The poet, playwright and non-conformist Michael Madhusudan Dutt is perhaps best remembered for ushering in a renaissance in Bengali literature. He is credited for introducing English Byronic sonnets into Bengali literature and introducing free verse. One ninety-nine years after his birth on 25 January, Dutt’s contribution to the Humanities remains unparalleled.
Influenced by Shakespeare and the Romantic writers, Dutt authored his first Bengali play, Sharmistha, in 1858, writing it entirely in blank verse—a style alien to Bengali literature until then.
Dutt’s writing draws extensively from classical European literature. His Meghnad-Badh Kavya (The Slaying of Meghnad), published in 1861, is considered one of India’s best modern poems.
It was written in nine cantos of blank verse and was influenced by John Milton’s Paradise Lost (1667). Here, he replaced the Bible with the Ramayan and approached it with a fresh take, one where Ravan, the ruler of Lanka, is the hero.
“The poem is rising into splendid popularity. Some say it is better than Milton—that is all bosh—nothing can be better than Milton; many say it licks Kalidasa; I have no objection to that. I don’t think it impossible to equal Virgil, Kalidasa, and Tasso,” wrote Dutt in a letter to a friend.
If his professional life was marked by the brilliance of his poetry and plays, then his personal life was the exact opposite, as he navigated one crisis after another until he died on 29 June 1873 in penury.
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An eccentric genius
Dutt was born on 25 January 1824, in the village of Sagardari in East Bengal (now Bangladesh)’s Jessore district, to lawyer parents Rajnarayan Dutt and Jahnabi Devi. He attended Hindu College (now Presidency University) in Kolkata, intending to become a barrister like his parents. Dutt showed a flair for languages from an early age: He learned Bengali and Sanskrit at home and Persian from a Muslim tutor at a mosque near his family’s manor. Dutt’s education primarily happened in English, and he received extra classes at home per his father’s wish. He started writing English poetry in 1858.
Sceptical to religious ceremonies and caste-based arranged marriages, he rebelled by converting to Christianity when his father tried to force him to marry. Dutt had to leave his alma mater because of his conversion and subsequently joined Bishop’s College to study Latin, Greek, and the classics. His actions led to a fallout with his family, and he was soon disinherited.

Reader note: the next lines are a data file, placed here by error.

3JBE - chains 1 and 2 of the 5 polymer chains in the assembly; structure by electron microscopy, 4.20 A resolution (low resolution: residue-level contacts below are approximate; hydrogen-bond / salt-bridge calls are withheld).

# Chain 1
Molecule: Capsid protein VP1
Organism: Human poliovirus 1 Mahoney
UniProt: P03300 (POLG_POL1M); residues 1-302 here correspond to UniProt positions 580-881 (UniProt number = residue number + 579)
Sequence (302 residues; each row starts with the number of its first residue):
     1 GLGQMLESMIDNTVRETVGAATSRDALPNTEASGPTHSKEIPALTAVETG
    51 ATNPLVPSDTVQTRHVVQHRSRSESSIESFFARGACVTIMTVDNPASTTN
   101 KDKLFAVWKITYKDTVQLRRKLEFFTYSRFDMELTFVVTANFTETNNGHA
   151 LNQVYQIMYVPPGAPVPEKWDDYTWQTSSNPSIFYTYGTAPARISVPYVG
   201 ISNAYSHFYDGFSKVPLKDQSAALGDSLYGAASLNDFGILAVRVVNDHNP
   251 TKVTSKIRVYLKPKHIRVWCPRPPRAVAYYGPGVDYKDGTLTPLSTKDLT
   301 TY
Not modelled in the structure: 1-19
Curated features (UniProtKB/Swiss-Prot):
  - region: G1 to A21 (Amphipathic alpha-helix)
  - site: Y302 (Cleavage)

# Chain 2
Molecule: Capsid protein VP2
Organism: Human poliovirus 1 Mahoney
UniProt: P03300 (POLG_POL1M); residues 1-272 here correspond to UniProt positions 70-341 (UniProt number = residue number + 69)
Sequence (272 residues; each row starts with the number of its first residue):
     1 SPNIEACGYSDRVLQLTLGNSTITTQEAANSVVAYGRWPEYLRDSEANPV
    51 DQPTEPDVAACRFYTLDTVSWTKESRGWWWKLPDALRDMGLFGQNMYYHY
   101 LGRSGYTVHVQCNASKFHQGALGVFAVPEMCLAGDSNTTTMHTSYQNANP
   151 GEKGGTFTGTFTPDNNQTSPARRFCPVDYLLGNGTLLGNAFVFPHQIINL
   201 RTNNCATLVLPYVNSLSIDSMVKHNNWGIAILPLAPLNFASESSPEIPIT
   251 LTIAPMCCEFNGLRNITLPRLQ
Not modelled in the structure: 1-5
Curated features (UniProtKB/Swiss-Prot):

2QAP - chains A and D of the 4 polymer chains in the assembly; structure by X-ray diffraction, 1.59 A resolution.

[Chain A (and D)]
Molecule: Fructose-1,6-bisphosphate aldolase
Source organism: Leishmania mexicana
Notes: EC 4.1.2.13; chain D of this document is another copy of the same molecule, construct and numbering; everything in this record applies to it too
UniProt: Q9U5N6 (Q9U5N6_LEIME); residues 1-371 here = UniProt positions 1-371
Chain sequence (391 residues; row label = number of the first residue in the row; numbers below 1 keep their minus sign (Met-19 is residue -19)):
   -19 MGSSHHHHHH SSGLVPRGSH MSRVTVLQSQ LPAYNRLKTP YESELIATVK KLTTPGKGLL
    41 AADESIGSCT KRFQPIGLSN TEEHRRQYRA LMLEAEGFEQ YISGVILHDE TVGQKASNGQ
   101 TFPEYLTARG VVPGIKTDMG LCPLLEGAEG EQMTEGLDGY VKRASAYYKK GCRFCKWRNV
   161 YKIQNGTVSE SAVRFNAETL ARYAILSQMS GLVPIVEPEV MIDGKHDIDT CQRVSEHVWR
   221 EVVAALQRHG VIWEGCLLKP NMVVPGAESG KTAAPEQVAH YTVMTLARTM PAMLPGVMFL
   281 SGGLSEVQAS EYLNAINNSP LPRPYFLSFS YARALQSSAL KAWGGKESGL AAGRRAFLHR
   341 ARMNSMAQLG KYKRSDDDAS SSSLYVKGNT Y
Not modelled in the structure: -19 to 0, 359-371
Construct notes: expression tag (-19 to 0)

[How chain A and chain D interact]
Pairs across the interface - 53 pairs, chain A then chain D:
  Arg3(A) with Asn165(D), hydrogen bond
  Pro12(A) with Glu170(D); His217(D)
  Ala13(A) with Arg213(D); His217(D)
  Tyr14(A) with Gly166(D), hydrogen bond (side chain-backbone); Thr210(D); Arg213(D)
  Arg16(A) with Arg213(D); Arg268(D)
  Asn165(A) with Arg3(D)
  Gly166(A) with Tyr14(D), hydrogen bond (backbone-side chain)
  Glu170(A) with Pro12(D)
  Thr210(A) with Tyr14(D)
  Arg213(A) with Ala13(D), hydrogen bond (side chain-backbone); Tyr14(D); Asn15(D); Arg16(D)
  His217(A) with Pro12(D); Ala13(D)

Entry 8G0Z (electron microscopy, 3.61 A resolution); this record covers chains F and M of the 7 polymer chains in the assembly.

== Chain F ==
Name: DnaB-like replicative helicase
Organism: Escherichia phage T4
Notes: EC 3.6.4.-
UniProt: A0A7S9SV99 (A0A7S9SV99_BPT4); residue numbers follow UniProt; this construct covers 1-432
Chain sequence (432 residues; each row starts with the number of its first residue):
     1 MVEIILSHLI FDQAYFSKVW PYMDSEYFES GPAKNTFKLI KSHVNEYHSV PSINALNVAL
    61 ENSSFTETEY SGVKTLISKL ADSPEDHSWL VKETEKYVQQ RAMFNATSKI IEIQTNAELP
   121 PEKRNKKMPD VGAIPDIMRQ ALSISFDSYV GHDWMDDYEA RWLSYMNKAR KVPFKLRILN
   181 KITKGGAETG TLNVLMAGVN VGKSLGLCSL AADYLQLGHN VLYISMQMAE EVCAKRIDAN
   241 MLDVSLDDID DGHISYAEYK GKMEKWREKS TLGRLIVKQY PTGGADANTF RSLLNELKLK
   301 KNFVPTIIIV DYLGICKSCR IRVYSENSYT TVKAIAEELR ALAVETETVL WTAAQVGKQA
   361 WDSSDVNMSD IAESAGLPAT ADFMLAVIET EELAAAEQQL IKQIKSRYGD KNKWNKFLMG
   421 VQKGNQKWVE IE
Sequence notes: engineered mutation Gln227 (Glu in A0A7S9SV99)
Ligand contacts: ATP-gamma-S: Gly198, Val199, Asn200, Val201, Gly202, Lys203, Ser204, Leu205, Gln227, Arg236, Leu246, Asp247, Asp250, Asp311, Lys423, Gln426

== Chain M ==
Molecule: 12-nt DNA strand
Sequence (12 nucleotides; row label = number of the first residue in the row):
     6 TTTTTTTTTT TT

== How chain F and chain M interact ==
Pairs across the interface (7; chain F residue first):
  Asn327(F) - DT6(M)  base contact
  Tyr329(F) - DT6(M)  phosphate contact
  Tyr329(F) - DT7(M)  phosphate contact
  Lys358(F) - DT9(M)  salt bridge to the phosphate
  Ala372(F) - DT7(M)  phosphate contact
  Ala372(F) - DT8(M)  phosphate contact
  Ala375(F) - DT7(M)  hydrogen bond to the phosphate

Later, he moved to Madras (now Chennai), where he married Rebecca Thompson McTavish, a 17-year-old Anglo-Indian woman. It is after his marriage to McTavish that Dutt assumed the name Michael. Interestingly, he was the first Bengali who dared to marry a woman of European descent. He then began his twin careers as a teacher and journalist. In Madras, he published two poetry books in English–The Captive Ladie and Visions of Past—under the pseudonym of Timothy Penpoem.
After beginning his literary career with English works, he shifted his focus to Bengali. The shift came after John Elliot Drinkwater Bethune, a barrister and champion of women’s education, counselled Dutt to write more in his mother tongue after reading Captive Ladie. The Nobel laureate Rabindranath Tagore called his epic Meghnad-Badh Kavya a “rare treasure in Bengali literature”, through which “the richness of Bengali literature has been proclaimed to the wide world.”
In 1856, he left his wife and children, moved to Kolkata, married Emelia Henrietta Sophie White, and shifted to London to study law in 1862. But after facing racism, he returned to Kolkata and started a failing law practice.
By then, he had lost most of his wealth. Living in abject poverty, he was helped by the Bengali writer Ishwar Chandra Vidyasagar who sent him money to sustain himself. He became a practising barrister in 1866.
He pioneered a new direction in Bengali poetry by showing how to express one’s feelings and wishes. Krsnakumari (1861), a tragedy based on a Rajput folk tale, was written along these lines, as were Vrajangana (1861) and Virabgana (1862).
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A tragic fall
His extravagant lifestyle and alcoholism led to him giving up his law practice within three years. In this time, he wrote Hectarbadh in 1871, which he modelled after Homer’s Iliad (which dates back to 700 BC) and his last composition, Mayakanan, in 1873.
He passed away in 1873 at the age of 49. Going mostly unnoticed for about a decade after his passing, Madhusudan’s work gained worldwide recognition after being discovered and praised by contemporaries like Tagore. His writings began to be hailed as among the finest in Bengal. In 2021, authors Namita Gokhale and Malashri Lal wrote a play, Betrayed by Hope, on the poet’s life.
In Bangladesh, his birthplace of Sagardari has now been converted into a national historic site. An academy, which houses Dutt and his parents’ legacy, was named after him and continues to see heavy footfall to this day.
(Edited by Zoya Bhatti)